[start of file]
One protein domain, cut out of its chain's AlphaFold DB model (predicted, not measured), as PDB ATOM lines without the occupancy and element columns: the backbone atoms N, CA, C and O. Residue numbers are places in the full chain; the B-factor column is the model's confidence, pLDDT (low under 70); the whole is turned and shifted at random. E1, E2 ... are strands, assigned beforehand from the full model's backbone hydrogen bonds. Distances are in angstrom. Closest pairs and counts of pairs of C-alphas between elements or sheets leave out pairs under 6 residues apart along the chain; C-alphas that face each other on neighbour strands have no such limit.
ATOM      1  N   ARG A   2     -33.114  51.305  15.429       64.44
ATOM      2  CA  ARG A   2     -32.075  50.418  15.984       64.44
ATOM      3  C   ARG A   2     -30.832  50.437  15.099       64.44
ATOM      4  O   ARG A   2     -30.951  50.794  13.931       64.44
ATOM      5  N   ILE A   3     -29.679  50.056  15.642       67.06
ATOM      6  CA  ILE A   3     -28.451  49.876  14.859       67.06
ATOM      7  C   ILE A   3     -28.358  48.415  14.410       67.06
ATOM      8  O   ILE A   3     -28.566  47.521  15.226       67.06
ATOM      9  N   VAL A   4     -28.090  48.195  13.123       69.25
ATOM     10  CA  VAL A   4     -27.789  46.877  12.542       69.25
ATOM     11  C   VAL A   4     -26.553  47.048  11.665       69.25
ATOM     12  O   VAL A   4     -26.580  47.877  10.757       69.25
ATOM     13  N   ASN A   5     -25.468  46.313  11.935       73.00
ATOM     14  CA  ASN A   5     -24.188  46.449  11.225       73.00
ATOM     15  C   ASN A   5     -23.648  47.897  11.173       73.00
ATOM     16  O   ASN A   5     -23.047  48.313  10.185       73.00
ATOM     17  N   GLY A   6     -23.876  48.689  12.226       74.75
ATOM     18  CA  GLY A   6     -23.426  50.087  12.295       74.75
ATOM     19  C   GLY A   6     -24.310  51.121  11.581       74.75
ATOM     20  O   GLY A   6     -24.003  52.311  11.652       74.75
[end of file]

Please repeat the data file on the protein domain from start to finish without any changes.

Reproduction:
One protein domain, cut out of its chain's AlphaFold DB model (predicted, not measured), as PDB ATOM lines without the occupancy and element columns: the backbone atoms N, CA, C and O. Residue numbers are places in the full chain; the B-factor column is the model's confidence, pLDDT (low under 70); the whole is turned and shifted at random. E1, E2 ... are strands, assigned beforehand from the full model's backbone hydrogen bonds. Distances are in angstrom. Closest pairs and counts of pairs of C-alphas between elements or sheets leave out pairs under 6 residues apart along the chain; C-alphas that face each other on neighbour strands have no such limit.
ATOM      1  N   ARG A   2     -33.114  51.305  15.429       64.44
ATOM      2  CA  ARG A   2     -32.075  50.418  15.984       64.44
ATOM      3  C   ARG A   2     -30.832  50.437  15.099       64.44
ATOM      4  O   ARG A   2     -30.951  50.794  13.931       64.44
ATOM      5  N   ILE A   3     -29.679  50.056  15.642       67.06
ATOM      6  CA  ILE A   3     -28.451  49.876  14.859       67.06
ATOM      7  C   ILE A   3     -28.358  48.415  14.410       67.06
ATOM      8  O   ILE A   3     -28.566  47.521  15.226       67.06
ATOM      9  N   VAL A   4     -28.090  48.195  13.123       69.25
ATOM     10  CA  VAL A   4     -27.789  46.877  12.542       69.25
ATOM     11  C   VAL A   4     -26.553  47.048  11.665       69.25
ATOM     12  O   VAL A   4     -26.580  47.877  10.757       69.25
ATOM     13  N   ASN A   5     -25.468  46.313  11.935       73.00
ATOM     14  CA  ASN A   5     -24.188  46.449  11.225       73.00
ATOM     15  C   ASN A   5     -23.648  47.897  11.173       73.00
ATOM     16  O   ASN A   5     -23.047  48.313  10.185       73.00
ATOM     17  N   GLY A   6     -23.876  48.689  12.226       74.75
ATOM     18  CA  GLY A   6     -23.426  50.087  12.295       74.75
ATOM     19  C   GLY A   6     -24.310  51.121  11.581       74.75
ATOM     20  O   GLY A   6     -24.003  52.311  11.652       74.75